By Kyle Clauss firstname.lastname@example.org
TEWKSBURY - The Market Basket standoff continued Friday morning as workers rallied against the company management at the corporate headquarters.
"This is good versus evil," said Joe Garon, a Market Basket employee of 49 years. "The regular worker versus the CEO."
Holding up signs and heckling the company CEOs leaving the premise, the workers remained defiant despite the threat from the corporate management that they must return to work today or lose their jobs.
Later Friday afternoon, a replacement truck driver for Market Basket was arrested for allegedly approaching protesters with a hammer outside of headquarters, according to Tewksbury police.
Ira Forbes, 27, of Brooklyn, N.Y. was charged with assault by means of a dangerous weapon and disorderly conduct. After a verbal altercation with protesters at the company's headquarters at 875 East St., police said Forbes armed himself with a hammer, exited his truck and approached the crowd gathered around the entrance to the building.
Forbes ignored commands to re-enter his truck and walked toward the crowd in a threatening manner, police said.
He is scheduled to be arraigned at Lowell District Court on Monday.
Market Basket released the following statement about the incident late Friday afternoon: "We are thankful that local police intervened and that no one was injured. Market Basket of course condemns the driver's actions.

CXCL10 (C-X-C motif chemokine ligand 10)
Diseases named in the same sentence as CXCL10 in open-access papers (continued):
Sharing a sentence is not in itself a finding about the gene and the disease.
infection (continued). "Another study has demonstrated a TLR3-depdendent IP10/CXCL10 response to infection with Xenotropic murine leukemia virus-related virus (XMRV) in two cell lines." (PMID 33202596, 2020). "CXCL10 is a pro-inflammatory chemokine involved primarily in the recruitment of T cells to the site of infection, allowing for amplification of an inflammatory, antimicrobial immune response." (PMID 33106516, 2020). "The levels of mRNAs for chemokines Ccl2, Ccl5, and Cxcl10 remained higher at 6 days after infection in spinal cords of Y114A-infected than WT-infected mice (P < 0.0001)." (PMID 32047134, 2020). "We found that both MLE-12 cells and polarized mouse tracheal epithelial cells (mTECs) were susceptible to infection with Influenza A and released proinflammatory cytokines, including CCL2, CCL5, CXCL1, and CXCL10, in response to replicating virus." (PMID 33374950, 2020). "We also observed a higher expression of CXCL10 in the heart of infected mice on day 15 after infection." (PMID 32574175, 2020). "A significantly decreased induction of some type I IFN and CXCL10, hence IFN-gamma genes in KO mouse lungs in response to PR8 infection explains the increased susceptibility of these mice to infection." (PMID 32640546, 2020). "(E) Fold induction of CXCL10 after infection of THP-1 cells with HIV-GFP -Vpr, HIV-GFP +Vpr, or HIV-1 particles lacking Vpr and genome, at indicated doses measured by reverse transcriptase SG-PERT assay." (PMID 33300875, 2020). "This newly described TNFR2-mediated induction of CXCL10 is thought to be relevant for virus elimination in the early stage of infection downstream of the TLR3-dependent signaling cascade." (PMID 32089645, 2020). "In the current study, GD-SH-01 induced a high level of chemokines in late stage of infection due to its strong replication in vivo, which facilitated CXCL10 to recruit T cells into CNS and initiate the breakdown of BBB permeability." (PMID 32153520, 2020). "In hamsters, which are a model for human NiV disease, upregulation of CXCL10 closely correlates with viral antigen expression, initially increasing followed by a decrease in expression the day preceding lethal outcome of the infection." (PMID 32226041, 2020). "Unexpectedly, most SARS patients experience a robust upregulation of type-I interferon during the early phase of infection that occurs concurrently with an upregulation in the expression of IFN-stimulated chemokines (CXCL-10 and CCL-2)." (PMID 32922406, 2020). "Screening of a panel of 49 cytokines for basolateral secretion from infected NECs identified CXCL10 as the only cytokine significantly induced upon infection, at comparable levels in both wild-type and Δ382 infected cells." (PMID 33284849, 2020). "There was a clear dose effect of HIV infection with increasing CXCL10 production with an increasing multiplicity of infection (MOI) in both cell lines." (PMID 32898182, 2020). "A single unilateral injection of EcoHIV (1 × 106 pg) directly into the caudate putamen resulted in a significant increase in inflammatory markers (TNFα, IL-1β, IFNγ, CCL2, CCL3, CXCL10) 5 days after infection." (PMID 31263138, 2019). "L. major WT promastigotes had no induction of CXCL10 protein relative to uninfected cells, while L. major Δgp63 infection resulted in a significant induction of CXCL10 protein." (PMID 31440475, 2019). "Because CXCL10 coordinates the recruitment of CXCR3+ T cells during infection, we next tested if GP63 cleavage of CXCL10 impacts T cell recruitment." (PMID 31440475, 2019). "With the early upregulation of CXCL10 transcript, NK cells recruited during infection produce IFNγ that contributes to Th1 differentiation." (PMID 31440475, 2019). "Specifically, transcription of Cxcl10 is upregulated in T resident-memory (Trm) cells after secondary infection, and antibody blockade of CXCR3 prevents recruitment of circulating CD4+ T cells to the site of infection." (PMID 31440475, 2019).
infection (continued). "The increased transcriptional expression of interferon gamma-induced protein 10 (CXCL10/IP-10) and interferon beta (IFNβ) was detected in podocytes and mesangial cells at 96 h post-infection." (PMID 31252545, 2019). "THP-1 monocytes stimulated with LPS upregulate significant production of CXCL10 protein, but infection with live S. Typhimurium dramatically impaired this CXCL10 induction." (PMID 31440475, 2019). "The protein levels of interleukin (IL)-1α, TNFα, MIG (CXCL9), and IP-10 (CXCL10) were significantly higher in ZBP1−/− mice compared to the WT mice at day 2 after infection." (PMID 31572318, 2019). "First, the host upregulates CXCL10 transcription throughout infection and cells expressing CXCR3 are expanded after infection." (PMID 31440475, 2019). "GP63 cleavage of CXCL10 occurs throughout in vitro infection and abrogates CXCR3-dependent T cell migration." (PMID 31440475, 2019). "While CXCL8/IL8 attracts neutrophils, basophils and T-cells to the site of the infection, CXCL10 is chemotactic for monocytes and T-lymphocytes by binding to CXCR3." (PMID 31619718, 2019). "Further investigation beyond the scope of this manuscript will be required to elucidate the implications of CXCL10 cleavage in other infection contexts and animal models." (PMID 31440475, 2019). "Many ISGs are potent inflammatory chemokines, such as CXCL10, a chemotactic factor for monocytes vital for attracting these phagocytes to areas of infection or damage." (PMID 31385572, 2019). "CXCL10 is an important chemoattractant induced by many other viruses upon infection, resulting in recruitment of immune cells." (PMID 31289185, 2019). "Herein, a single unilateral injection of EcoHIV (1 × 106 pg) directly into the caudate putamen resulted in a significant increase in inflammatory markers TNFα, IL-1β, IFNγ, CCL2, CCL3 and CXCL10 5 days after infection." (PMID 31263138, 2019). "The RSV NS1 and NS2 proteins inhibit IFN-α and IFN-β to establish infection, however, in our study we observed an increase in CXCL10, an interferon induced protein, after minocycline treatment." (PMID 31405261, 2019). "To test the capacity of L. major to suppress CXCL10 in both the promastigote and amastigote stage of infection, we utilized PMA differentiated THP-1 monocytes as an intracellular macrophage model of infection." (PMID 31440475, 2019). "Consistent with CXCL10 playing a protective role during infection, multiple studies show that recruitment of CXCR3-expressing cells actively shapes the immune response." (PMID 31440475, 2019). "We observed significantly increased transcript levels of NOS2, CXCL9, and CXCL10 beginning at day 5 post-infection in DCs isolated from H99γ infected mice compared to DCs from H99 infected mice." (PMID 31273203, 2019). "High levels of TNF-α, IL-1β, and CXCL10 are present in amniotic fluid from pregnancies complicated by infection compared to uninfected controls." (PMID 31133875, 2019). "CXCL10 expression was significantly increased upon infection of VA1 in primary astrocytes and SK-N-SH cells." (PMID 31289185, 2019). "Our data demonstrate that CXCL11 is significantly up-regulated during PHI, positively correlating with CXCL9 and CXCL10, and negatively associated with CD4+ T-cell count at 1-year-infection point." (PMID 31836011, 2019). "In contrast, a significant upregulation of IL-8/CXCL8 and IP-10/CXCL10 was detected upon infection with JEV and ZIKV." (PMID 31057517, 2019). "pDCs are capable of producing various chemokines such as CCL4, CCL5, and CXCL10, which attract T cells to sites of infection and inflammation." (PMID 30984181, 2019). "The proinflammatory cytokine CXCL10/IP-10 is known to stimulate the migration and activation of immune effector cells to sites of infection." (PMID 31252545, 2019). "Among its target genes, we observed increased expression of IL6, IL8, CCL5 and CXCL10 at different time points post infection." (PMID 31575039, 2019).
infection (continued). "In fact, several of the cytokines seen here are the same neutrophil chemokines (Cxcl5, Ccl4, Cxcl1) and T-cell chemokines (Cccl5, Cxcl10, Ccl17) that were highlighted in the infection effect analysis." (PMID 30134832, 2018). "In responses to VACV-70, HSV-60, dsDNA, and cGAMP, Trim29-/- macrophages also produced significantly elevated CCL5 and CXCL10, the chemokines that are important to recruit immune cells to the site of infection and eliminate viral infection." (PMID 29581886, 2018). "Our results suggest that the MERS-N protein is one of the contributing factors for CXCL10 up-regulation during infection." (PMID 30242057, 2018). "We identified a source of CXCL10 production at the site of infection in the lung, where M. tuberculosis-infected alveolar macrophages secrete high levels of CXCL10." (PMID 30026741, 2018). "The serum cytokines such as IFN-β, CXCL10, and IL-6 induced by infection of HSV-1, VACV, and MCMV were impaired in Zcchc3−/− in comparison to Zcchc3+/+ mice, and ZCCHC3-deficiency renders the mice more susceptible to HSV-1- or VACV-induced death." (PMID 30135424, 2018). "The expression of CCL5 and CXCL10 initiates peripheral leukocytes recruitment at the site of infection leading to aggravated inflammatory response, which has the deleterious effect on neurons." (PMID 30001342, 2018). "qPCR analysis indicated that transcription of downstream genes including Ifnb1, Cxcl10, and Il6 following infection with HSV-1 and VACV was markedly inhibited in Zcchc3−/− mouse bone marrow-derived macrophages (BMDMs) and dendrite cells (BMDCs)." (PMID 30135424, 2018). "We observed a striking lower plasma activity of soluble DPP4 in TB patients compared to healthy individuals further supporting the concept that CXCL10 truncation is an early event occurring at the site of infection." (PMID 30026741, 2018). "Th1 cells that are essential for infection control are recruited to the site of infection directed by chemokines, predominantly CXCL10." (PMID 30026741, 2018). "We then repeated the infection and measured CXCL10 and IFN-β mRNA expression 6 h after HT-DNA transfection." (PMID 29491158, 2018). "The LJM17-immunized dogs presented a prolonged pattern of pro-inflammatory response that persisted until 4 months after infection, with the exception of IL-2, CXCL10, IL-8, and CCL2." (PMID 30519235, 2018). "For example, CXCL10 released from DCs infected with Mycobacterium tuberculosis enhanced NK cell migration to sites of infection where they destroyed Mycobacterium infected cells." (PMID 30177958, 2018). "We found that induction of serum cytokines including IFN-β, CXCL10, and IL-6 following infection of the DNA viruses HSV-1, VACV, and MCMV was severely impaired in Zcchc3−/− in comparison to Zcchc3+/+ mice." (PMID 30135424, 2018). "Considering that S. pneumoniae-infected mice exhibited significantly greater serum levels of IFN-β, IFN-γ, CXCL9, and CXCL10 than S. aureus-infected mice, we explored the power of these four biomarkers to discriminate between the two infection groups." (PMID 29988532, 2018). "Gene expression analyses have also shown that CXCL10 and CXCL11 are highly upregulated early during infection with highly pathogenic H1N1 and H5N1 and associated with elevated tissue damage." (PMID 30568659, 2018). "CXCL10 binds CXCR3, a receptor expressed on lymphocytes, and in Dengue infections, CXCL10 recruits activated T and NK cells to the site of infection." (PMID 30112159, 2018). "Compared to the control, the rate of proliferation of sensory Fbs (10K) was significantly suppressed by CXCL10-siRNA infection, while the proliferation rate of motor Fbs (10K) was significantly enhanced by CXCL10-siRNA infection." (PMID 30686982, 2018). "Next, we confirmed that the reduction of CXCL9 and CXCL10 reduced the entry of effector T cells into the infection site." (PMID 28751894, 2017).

Employees and customers have caused a standoff with the company over the firing of CEO Arthur T. Demoulas by the board of directors, a move led by cousin Arthur S. Demoulas. Workers say they will return only if Arthur T. Demoulas is returned as CEO. Gov. Deval Patrick has urged employees to return to work while an agreement between the warring parties is negotiated, yet workers have ignored the governor's request.
"Artie's always been there for us. He's always taken care of us. Now it's our turn to take care of him," said employee Rosie Hagopian.
Numerous protesters took issue with the barren flagpole outside Market Basket headquarters, which they say has lacked an American flag for the entire standoff.
"Every day we come in, first thing: That flag goes up. We've asked them to put the flag up. They've ignored us," said Hagopian. "Four weeks, no flag. They should be ashamed of themselves."
Hagopian, who worked in the meat department for 25 years before moving to the front office for 16, had not seen any employees return to work.
"That's where people are supposed to go back to work, between those two cones." said Hagopian. "Do you see anybody? There's nobody. There hasn't been anybody. There isn't going to be anybody. Guaranteed."
"Nobody's going to separate us. Nobody," said Hagopian.
The company management countered the rally by placing security guards at both entrances. Guards filmed the protesters with handheld camcorders. All media was banned from the property. A Sun reporter was escorted to his car by security and filmed as he exited.
The large crowds appeared to be in for a long rally, putting up tents and roasting a lamb in a fire pit. The protesters received donations of sushi on Thursday, while Sal's Pizza has steadily donated pizzas.
"We're not going back until Arthur T. Demoulas owns and runs the company," said Richard Fichera, who had been picketing since 6:30 Friday morning. "We're a family. We're going to stick together."
"The Demoulas family created a wonderful career opportunity for the average person. It's a partnership," said Fichera.
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